3. Strengthening International Commitments
Over the review period, Chile concluded a number of trade agreements incorporating
environmental dimensions and participated in global efforts to address environmental challenges. In the
context of trade agreements, Chile has taken on significant obligations to promote high standards of
environmental protection, to enforce environmental laws effectively and to not derogate such laws to
attract investment. It has also promoted corporate social responsibility, with particular attention to
environmental management in key export sectors. Chile has been a strong participant in the global
environmental agenda as well, signing and ratifying most major multilateral environmental agreements and
taking an active role in efforts to address ozone layer depletion as well as marine and maritime issues,
especially as regards potential oil spills in its southern seaways, which receive heavy international traffic.
At regional level Chile has been active in work to preserve the Antarctic, to reverse the vicuña’s
endangered status (efforts involve Argentina, Bolivia, Ecuador and Peru), to combat desertification of the
Altiplano-Puna ecosystem shared with Peru, Argentina and Bolivia, and to preserve Ramsar Convention
Chile’s trade and environment agenda is influenced by market access concerns and treaty
negotiating dynamics vis-à-vis its trade partners, as well as efforts to identify and address possible
environmental effects of very rapid growth in natural resource-based export sectors. Chilean export
companies have made progress in product certification and environmental management, improving Chile’s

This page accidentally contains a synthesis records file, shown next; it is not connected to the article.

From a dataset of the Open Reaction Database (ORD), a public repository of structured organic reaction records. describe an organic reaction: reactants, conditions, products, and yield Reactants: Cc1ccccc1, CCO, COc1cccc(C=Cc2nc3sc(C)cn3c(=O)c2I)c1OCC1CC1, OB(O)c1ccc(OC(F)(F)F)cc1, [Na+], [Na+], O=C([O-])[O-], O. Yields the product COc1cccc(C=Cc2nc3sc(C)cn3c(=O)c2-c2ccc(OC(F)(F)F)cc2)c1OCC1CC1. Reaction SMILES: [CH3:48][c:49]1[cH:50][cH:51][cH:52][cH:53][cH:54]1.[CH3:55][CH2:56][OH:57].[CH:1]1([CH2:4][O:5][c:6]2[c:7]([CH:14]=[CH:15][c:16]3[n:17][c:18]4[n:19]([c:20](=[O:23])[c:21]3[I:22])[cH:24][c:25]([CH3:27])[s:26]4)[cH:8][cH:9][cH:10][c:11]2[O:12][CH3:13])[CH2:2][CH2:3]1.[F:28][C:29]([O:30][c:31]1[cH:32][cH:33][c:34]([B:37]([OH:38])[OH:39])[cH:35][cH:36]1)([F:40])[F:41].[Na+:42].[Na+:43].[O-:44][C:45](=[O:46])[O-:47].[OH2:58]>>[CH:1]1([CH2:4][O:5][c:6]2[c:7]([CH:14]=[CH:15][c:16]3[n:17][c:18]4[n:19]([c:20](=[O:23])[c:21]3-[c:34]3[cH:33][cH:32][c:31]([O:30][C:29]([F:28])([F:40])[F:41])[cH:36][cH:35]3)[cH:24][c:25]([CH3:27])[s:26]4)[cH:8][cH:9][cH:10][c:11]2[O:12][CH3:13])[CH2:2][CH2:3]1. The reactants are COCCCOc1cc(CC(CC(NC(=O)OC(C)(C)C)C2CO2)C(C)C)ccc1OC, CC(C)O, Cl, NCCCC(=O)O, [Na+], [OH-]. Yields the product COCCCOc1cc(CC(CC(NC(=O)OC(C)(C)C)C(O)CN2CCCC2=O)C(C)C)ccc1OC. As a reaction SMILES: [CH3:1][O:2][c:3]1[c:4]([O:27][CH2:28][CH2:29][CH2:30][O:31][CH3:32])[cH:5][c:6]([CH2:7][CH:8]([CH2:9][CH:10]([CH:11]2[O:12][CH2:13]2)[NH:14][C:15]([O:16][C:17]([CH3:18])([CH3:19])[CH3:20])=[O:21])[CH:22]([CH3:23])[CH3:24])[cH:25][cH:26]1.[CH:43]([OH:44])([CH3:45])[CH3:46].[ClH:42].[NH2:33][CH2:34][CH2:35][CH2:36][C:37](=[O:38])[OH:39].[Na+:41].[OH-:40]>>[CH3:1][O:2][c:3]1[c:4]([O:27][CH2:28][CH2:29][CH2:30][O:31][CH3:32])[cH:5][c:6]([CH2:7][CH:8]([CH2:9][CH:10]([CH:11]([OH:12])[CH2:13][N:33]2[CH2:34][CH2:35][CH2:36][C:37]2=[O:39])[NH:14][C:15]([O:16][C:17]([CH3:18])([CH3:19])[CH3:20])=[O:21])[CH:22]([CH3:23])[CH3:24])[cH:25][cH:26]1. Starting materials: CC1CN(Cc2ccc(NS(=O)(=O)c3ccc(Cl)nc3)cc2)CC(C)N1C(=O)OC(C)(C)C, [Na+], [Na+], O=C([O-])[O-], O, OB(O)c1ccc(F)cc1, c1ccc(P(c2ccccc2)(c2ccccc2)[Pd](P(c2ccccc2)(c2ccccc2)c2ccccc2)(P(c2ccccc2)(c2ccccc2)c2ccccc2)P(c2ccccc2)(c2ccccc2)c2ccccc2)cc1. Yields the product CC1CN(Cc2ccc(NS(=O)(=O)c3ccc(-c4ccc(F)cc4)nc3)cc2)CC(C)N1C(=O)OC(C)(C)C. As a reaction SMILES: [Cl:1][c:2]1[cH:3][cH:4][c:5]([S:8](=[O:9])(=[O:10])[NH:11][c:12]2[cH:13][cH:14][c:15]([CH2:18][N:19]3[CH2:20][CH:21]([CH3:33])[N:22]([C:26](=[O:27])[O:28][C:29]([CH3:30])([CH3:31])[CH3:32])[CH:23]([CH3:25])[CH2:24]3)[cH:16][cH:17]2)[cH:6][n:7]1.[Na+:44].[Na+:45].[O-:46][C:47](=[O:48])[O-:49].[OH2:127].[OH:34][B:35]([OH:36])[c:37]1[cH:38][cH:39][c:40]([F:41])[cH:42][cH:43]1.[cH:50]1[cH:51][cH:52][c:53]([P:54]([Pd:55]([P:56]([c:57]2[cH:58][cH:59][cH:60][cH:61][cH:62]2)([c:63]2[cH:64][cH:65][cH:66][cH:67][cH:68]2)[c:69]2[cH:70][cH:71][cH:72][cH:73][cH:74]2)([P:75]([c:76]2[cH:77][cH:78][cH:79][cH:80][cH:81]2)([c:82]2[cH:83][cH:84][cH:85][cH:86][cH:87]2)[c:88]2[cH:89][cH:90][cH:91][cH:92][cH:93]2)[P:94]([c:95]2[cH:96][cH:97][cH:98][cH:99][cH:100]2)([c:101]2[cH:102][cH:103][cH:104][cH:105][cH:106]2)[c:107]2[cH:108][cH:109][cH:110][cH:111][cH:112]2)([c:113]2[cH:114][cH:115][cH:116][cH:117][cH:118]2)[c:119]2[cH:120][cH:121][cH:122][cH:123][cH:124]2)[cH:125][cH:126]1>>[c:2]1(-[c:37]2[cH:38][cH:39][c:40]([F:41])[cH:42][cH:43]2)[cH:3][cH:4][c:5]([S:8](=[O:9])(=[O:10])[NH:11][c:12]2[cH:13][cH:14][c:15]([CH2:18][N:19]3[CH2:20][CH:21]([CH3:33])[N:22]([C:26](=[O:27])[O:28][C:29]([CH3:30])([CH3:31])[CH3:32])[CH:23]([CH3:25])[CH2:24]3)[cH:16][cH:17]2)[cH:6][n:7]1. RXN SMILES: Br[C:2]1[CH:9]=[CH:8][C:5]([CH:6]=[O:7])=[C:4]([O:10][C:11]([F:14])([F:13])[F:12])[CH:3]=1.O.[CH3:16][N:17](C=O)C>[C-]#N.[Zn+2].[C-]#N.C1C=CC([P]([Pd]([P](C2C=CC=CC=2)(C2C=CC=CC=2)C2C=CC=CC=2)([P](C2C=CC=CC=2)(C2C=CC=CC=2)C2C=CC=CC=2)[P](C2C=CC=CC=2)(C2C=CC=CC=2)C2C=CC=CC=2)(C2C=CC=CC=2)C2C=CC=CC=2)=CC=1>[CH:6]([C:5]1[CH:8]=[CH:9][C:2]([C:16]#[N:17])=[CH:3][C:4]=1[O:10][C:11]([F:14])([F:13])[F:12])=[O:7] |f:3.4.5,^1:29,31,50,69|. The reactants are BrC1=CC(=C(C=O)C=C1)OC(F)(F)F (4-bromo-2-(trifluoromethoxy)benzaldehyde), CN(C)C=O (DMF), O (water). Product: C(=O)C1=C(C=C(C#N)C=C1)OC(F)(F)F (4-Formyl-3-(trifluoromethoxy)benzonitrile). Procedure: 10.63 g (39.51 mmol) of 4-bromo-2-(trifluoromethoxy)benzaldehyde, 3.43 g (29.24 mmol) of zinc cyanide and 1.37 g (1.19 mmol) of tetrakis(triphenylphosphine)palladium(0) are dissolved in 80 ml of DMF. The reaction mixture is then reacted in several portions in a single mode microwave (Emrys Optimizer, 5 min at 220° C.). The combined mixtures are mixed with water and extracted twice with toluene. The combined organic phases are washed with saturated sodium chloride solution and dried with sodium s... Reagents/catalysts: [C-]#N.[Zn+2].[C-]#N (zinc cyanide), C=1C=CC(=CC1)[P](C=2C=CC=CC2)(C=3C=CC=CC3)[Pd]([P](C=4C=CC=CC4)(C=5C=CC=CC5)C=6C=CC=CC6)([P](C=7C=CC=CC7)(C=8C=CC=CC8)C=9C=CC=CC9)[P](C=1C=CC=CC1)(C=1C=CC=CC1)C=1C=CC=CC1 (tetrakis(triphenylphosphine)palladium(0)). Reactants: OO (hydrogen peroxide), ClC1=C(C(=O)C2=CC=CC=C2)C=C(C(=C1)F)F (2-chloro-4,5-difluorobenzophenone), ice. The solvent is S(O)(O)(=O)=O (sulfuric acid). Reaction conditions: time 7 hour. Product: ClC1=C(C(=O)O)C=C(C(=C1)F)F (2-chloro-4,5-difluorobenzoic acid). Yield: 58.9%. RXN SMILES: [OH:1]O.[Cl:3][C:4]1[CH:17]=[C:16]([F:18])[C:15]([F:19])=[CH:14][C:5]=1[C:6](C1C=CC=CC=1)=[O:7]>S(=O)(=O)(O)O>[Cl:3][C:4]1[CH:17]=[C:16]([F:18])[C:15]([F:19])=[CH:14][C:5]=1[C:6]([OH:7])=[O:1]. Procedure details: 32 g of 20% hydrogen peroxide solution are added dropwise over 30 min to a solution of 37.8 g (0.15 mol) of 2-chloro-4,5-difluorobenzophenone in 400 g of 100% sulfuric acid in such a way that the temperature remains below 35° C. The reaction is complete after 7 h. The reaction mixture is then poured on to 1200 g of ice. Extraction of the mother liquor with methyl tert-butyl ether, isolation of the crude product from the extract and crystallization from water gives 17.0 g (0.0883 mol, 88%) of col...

reputation as a reliable supplier and securing access to foreign markets, but this has not always prevented
local environmental damage from rapidly expanding export sectors. Regarding multilateral environmental
agreements ratified by Chile, some lack follow-up implementation: legislation may be pending (e.g. on
native forests and persistent organic pollutants), national action plans may not be in place (e.g. on
biodiversity) or enforcement may be too weak (e.g. regarding endangered species).
• continue efforts leading to ratification and implementation of international agreements and, as
appropriate, OECD legal instruments, and publish periodic reviews of actions taken to meet
international environmental commitments;
• continue to promote mutually supportive trade and environment policies through effective
implementation and strengthening of the environmental regulatory framework and promotion of
corporate social responsibility;
• ensure that co-operative activities associated with trade agreements are targeted to mitigate any
adverse environmental impacts from large-scale natural resource exportation;
• strengthen chemical and hazardous waste management according to international agreements,
notably the Stockholm, Rotterdam and Basel Conventions; complete and implement national plans
for persistent organic pollutants and hazardous waste; strengthen enforcement activities, develop
pollutant release and transfer registers and improve the regulatory framework to better manage
chemicals throughout their life cycle;
• continue national and bilateral efforts in the areas of research, monitoring and sustainable
management of marine ecosystems (e.g. sustainable fisheries, prevention of marine pollution);
strengthen oil spill prevention and mitigation capacities;
• develop a balanced, scheduled strategy concerning climate change issues; strengthen energy
efficiency and greenhouse gas mitigation policies, including through a cleaner energy mix, and
promote the use of clean development mechanisms in the context of the UNFCCC and the Kyoto
• develop further international environmental policies reflecting potential OECD membership, and
an increasing role in Latin America and the world.